They are looking at their Evander operation and they are saying we have also got an opportunity for what is the fourth phase of mining and the last phase. This is turning dumps into value. We see how they have done it at Barberton. Their Barberton tailings recycling project is mouthwatering. Not only is it producing about 18% more this year than last year, but it produces at such a low cost.

Gold is selling at $1 350 an ounce; this can work within $350 an ounce - that is its cost. It can take the $1 000 as profit, as it did. If we look at some of those mines there in Barberton, even the underground mines, if you look at sections of the Fairview mine, this is one of the richest mines in the world. It has got 35 grams per ton. That is the grade under there. There is only one mine in the world, in the United States, that is higher than that. Look at the life of this mine. This is going to go on for 22 years; already they have extended for 22 years, but they can do a lot more. Other rich mines like that in the world, like in America, have a very short life.

That is another point that was being made by the CEO of Pan African Resources Cobus Loots. He is saying that we should value some of the assets here. They have got some unique parts and so he is now wanting to invest R1.7-billion in a new tailings recycling plant at Evander. This is a big one - a million tons a month of material going through. We know that the biggest one is out in the East Rand with 2-million tons a month going through. He is hitting the big spots and another one is being planned in the West Rand with 1.5-million tons of product going through and good gold prospects. What happens with this recycling is that you get the gold quickly; it is not like sinking a shaft and waiting for ages. That is why he is wanting to go ahead with this and get gold out of that by November 2018.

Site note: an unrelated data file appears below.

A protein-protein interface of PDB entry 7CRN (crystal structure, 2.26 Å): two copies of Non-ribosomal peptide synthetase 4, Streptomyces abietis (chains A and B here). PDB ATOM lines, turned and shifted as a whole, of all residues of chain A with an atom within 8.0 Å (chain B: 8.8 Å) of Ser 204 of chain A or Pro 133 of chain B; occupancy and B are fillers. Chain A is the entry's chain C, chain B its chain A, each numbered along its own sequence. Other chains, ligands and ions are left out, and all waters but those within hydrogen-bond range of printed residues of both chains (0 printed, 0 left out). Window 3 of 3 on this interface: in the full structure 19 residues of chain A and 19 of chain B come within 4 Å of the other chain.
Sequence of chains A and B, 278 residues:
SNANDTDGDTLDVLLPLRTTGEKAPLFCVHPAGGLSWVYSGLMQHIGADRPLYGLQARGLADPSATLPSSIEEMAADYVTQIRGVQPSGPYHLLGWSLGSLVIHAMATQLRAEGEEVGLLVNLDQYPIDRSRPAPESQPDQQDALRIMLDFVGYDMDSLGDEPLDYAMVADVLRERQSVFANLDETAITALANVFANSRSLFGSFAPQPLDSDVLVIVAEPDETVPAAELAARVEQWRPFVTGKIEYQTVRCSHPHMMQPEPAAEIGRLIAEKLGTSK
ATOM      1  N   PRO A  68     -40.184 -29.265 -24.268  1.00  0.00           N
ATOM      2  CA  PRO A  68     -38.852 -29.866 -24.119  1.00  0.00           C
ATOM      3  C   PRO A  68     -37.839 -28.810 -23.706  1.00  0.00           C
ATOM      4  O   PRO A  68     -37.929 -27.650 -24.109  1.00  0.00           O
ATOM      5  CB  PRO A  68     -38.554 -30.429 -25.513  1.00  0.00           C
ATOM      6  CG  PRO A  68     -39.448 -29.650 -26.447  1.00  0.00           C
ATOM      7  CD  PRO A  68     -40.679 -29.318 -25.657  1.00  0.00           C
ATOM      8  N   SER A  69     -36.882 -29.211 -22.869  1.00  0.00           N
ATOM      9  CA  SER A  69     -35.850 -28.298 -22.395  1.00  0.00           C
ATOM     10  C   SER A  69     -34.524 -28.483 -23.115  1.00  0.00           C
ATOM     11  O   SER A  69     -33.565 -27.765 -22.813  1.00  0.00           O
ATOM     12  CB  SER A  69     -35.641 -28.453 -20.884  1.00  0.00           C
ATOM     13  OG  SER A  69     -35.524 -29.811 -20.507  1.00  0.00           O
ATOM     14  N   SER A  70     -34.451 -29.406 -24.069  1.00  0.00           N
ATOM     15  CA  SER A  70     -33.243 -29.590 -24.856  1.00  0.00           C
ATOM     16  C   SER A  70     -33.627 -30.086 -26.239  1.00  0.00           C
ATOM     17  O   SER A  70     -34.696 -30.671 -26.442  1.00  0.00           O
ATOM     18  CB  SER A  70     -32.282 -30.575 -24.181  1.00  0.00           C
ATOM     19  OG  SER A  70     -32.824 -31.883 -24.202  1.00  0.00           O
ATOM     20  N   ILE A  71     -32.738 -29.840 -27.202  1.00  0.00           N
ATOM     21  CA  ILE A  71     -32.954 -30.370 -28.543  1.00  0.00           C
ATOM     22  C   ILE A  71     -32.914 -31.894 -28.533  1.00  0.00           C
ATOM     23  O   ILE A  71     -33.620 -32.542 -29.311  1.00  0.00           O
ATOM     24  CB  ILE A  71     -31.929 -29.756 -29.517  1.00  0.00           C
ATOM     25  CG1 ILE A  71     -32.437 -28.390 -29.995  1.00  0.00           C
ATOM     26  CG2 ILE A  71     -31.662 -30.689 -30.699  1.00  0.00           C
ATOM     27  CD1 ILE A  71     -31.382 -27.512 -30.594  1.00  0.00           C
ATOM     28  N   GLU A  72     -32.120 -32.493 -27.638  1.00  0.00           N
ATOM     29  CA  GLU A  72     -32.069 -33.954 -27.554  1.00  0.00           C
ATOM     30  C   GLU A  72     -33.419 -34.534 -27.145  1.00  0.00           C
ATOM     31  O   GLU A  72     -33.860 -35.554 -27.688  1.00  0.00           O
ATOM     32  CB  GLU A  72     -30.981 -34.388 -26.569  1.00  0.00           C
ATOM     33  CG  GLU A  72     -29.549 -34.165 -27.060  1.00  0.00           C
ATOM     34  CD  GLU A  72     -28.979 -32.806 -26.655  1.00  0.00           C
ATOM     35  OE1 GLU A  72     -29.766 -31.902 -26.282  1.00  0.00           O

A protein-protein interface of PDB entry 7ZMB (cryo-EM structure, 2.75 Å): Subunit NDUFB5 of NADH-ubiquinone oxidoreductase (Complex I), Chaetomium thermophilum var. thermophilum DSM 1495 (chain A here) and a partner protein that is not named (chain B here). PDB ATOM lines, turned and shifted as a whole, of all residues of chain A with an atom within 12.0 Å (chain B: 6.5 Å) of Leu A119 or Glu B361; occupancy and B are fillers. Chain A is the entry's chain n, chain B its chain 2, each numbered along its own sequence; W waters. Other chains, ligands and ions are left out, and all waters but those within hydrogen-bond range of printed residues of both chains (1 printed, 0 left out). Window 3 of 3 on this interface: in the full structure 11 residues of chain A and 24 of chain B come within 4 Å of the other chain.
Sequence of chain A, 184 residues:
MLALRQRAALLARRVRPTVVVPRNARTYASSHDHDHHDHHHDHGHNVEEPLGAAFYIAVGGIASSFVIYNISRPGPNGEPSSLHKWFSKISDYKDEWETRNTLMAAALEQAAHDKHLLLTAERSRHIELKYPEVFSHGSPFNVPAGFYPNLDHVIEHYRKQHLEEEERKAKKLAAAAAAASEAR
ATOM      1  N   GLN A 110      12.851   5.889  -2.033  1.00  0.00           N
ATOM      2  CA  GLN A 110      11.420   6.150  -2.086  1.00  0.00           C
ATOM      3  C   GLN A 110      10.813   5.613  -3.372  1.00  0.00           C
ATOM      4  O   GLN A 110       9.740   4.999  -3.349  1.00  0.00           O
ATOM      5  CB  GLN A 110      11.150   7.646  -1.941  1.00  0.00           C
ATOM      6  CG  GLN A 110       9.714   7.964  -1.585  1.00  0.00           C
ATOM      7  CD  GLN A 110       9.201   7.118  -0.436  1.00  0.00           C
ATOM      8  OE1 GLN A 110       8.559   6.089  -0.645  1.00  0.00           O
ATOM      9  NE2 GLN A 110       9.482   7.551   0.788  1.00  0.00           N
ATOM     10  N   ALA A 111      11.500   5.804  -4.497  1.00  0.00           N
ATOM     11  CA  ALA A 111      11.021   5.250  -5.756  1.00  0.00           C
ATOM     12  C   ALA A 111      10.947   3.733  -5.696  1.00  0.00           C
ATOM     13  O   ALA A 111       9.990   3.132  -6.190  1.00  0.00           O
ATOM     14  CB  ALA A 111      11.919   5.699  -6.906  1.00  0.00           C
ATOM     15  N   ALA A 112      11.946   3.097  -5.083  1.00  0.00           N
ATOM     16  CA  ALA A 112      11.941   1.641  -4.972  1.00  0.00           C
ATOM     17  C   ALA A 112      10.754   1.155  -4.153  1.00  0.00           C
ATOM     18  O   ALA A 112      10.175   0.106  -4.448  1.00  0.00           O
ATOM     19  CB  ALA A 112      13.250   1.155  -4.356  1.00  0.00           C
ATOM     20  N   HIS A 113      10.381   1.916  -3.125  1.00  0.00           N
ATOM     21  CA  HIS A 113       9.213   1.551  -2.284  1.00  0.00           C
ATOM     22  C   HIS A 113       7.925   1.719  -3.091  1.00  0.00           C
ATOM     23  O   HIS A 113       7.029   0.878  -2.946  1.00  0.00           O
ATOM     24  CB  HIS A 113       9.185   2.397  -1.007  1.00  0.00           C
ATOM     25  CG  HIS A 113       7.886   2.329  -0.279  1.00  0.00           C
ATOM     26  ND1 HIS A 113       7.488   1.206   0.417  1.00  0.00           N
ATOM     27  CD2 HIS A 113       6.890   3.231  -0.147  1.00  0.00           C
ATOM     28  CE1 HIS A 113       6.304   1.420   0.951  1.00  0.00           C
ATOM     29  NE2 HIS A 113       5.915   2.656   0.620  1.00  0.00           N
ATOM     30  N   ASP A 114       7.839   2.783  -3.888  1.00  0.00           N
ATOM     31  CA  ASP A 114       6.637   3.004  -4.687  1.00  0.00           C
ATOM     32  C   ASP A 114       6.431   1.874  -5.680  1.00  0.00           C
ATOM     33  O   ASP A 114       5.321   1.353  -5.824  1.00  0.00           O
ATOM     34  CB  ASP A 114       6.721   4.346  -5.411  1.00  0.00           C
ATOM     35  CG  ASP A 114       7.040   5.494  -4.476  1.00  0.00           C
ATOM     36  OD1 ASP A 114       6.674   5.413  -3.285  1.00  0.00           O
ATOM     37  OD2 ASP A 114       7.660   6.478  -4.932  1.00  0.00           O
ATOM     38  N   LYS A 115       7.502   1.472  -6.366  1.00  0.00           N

Kamwendo: The first train powered by a platinum fuel cell locomotive has been unveiled in Germany.

Creamer: This is music to my ears. Hydrogen fuel cells means they need platinum and where does platinum come from? South Africa and Southern Africa. We are the 80% suppliers so if you are going to go along this route you are going to need platinum and you are going to buy it from South Africa and that will create more demand.

We see unveiled in Berlin a hydrogen fuel-powered locomotive that is going to pull trains there. This is being done by the French company Alstom. Alstom have created the fuel cell and sold the idea to three states in Germany. Those states have signed letters of intent.

What surprised me about Germany is that they use a lot of diesel on their rail, they don't even have electrification in many places. The Germans aren’t happy with this diesel because it has got its emissions. If you come with a fuel cell the beauty is that it has no pollution, no emissions. This is what the Germans like.

There is an opportunity now that they are going to start building these in Germany. They will be building these fuel cell locomotives and these will be powering the trains across, I think, a potential 20 000 km of rail in Germany. They will be platinum-based fuel cells, which we have also seen put into locomotives in mines.

Some of the mines have been looking at prototypes and have got fuel cell underground locomotives. So way to go people, go with the platinum fuel cell in transport and in electricity generation. And even try and persuade Elon Musk to come here and help us with this whole big project to make a huge demand for our platinum.

Kamwendo: Thanks very much. Martin Creamer is publishing editor of Engineering News and Mining Weekly.